Crowns, Inlays, Onlays & Bridgework In Sutton Coldfield, Birmingham
Restore The Function & Appearance Of Your Teeth
Dental crowns and bridges are two common restorative dental procedures that help to restore the function and appearance of your teeth. A dental crown is a prosthetic cap that is placed over a damaged tooth, while a dental bridge is a device that is used to replace one or more missing teeth.
Dental crowns are used to restore teeth that have been damaged due to decay, injury, or other issues. They can also be used to cover teeth that have undergone root canal therapy. Crowns are typically made from a variety of materials, including porcelain, metal, or a combination of the two.
Dental bridges are used to replace one or more missing teeth. They consist of a prosthetic tooth (or teeth) that is supported by adjacent natural teeth or dental implants. The prosthetic tooth is typically made from porcelain or a combination of materials, and is designed to match the patient’s natural teeth in size, shape, and colour.
Restorative Dental Treatment - Crowns, Inlays, Onlays & Bridges
Your dentist at Four Oaks Dental will choose which restoration treatment is best for you. There are multiple factors involved when making that decision, such as size of the restoration, location in the mouth, and biting forces applied to the area. The following restoration methods can be used to repair your tooth if a dental filling is not an option.
Dental crowns, also known as dental caps, are custom-made tooth-shaped prostheses that are used to cover and protect damaged or decayed teeth. Crowns are typically made from a variety of materials, including porcelain, metal, or a combination of both. The procedure for placing a dental crown involves removing any decayed or damaged tooth structure, shaping the remaining tooth to fit the crown, taking an impression of the tooth, and then sending the impression to a dental laboratory where the crown is fabricated. The crown is then cemented onto the tooth using a special dental adhesive.
Inlays & Onlays
Inlays and onlays are similar to dental crowns in that they are custom-made prostheses that are used to restore damaged or decayed teeth. However, inlays and onlays are typically used to treat smaller areas of damage or decay that do not require a full dental crown. Inlays are used to fill in cavities or other areas of tooth decay that are too large for a filling but not large enough to require a crown. Onlays are used to treat similar areas of damage but also extend over one or more cusps of the tooth. The procedure for placing inlays and onlays is similar to that of dental crowns and involves removing any decayed or damaged tooth structure, taking an impression of the tooth, and then cementing the inlay or onlay onto the tooth using a special dental adhesive.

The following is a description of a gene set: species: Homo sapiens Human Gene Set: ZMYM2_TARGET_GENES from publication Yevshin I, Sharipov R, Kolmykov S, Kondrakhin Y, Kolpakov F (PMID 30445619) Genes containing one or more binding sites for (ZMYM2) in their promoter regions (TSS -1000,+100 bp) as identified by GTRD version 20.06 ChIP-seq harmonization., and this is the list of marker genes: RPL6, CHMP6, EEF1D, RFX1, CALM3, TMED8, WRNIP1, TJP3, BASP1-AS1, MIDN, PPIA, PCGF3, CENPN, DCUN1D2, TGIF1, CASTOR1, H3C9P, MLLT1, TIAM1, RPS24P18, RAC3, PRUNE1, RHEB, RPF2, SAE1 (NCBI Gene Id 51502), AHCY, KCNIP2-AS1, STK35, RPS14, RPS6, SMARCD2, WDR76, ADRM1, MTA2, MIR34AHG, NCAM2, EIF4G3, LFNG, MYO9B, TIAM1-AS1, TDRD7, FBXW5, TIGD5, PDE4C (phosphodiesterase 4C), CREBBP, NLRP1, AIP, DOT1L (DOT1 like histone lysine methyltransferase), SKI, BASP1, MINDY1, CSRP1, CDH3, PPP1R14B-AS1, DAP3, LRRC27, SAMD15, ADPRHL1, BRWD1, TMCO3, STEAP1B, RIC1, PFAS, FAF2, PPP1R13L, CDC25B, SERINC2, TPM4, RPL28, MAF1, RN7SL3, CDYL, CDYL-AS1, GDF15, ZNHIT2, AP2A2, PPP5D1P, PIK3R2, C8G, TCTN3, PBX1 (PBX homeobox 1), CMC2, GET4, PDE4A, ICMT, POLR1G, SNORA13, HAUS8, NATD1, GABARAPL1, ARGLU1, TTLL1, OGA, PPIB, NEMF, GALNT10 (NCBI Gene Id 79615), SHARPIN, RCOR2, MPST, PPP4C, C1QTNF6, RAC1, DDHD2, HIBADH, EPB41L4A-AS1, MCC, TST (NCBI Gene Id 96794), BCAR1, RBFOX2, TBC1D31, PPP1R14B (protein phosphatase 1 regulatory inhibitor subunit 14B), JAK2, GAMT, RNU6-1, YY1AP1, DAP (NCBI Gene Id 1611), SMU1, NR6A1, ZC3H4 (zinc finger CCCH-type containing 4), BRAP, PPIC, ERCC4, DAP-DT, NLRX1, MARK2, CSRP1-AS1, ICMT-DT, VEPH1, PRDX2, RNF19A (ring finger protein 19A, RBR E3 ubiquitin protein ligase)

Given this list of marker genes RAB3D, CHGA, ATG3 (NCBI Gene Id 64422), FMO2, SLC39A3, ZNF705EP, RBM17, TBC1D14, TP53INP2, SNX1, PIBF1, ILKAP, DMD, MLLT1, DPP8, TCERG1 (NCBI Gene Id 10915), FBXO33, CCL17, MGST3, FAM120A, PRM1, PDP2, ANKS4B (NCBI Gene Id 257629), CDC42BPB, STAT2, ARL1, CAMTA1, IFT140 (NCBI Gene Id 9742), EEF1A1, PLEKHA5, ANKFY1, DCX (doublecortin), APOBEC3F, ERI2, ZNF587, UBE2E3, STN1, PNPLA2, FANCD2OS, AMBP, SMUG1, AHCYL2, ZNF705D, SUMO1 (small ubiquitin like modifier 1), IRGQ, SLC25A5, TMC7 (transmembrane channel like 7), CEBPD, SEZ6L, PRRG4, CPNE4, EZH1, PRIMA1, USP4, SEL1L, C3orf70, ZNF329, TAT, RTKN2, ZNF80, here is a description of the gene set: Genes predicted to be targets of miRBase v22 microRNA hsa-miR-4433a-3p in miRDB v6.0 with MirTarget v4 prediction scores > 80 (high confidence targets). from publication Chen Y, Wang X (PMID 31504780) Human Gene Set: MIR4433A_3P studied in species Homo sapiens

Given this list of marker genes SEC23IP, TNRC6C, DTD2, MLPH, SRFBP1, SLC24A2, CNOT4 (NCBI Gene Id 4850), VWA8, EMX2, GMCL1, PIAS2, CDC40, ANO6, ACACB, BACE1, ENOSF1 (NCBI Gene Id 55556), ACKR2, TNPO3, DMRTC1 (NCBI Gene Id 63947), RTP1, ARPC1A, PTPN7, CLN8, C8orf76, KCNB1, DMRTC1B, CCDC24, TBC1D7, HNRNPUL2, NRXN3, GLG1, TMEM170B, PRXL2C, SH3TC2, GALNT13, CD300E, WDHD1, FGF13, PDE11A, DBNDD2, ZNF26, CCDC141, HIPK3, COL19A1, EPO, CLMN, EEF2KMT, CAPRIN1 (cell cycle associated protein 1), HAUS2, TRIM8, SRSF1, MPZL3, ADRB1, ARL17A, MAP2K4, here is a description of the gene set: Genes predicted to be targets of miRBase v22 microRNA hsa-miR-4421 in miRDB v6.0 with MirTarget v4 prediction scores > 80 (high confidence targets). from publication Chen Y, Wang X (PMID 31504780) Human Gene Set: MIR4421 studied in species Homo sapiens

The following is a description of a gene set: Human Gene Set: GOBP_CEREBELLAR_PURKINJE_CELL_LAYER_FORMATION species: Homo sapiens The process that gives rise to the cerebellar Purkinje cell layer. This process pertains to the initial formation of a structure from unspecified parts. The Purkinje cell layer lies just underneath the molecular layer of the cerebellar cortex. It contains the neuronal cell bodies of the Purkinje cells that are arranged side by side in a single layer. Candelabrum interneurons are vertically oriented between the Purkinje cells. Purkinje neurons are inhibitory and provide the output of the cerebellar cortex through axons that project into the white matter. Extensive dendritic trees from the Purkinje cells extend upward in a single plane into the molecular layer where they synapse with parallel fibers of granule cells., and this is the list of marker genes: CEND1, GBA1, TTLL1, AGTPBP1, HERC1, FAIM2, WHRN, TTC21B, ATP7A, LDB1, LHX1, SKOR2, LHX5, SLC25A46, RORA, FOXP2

Dental bridges are another common restorative dental procedure that are used to replace missing teeth. Bridges are made up of two or more dental crowns that are attached to the teeth on either side of the missing tooth or teeth, with a false tooth or teeth (called a pontic) in between. The procedure for placing a dental bridge involves preparing the teeth on either side of the missing tooth or teeth, taking an impression of the teeth, and then sending the impression to a dental laboratory where the bridge is fabricated. The bridge is then cemented onto the prepared teeth using a special dental adhesive.
A bridge restores a missing tooth and fills the gap in your smile.
They work by using crowns fitted over the teeth either side of the gap as supports for the replacement false tooth.
Bridges are fixed into place, and therefore are a more secure alternative to a partial denture.
Why have a bridge?
If you have a missing tooth, it is important to replace it. A gap in your smile can really affect your confidence and also cause alignment issues for your remaining teeth. A missing tooth can also affect your facial structure and shape as the existing teeth shift out of position and the support they give to your face decreases. Bridges can alleviate these issues, and also protect the otherwise vulnerable gum in the gap.